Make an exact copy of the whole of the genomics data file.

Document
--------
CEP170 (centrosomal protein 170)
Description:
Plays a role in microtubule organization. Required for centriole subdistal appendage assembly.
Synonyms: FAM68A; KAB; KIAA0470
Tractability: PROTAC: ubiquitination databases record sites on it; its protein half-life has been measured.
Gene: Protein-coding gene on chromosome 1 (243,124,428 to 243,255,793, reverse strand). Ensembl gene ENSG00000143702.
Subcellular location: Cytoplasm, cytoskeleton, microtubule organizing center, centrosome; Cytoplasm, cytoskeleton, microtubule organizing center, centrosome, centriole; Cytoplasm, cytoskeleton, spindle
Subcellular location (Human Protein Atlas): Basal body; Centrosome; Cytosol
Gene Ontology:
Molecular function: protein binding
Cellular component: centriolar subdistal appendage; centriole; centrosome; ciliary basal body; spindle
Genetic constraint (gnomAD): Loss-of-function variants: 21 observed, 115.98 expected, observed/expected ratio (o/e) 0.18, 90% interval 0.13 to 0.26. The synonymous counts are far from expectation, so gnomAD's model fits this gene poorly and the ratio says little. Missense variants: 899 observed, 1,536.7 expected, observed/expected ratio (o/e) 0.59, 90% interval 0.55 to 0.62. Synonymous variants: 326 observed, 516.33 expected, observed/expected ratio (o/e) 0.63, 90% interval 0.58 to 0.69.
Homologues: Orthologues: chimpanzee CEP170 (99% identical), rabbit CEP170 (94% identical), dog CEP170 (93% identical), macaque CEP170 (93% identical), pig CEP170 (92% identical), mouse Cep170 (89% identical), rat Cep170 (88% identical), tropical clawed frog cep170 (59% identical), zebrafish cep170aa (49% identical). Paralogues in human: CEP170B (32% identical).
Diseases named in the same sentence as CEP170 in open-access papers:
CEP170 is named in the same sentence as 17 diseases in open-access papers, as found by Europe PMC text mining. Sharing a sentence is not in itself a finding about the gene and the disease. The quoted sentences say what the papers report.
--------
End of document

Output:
CEP170 (centrosomal protein 170)
Description:
Plays a role in microtubule organization. Required for centriole subdistal appendage assembly.
Synonyms: FAM68A; KAB; KIAA0470
Tractability: PROTAC: ubiquitination databases record sites on it; its protein half-life has been measured.
Gene: Protein-coding gene on chromosome 1 (243,124,428 to 243,255,793, reverse strand). Ensembl gene ENSG00000143702.
Subcellular location: Cytoplasm, cytoskeleton, microtubule organizing center, centrosome; Cytoplasm, cytoskeleton, microtubule organizing center, centrosome, centriole; Cytoplasm, cytoskeleton, spindle
Subcellular location (Human Protein Atlas): Basal body; Centrosome; Cytosol
Gene Ontology:
Molecular function: protein binding
Cellular component: centriolar subdistal appendage; centriole; centrosome; ciliary basal body; spindle
Genetic constraint (gnomAD): Loss-of-function variants: 21 observed, 115.98 expected, observed/expected ratio (o/e) 0.18, 90% interval 0.13 to 0.26. The synonymous counts are far from expectation, so gnomAD's model fits this gene poorly and the ratio says little. Missense variants: 899 observed, 1,536.7 expected, observed/expected ratio (o/e) 0.59, 90% interval 0.55 to 0.62. Synonymous variants: 326 observed, 516.33 expected, observed/expected ratio (o/e) 0.63, 90% interval 0.58 to 0.69.
Homologues: Orthologues: chimpanzee CEP170 (99% identical), rabbit CEP170 (94% identical), dog CEP170 (93% identical), macaque CEP170 (93% identical), pig CEP170 (92% identical), mouse Cep170 (89% identical), rat Cep170 (88% identical), tropical clawed frog cep170 (59% identical), zebrafish cep170aa (49% identical). Paralogues in human: CEP170B (32% identical).
Diseases named in the same sentence as CEP170 in open-access papers:
CEP170 is named in the same sentence as 17 diseases in open-access papers, as found by Europe PMC text mining. Sharing a sentence is not in itself a finding about the gene and the disease. The quoted sentences say what the papers report.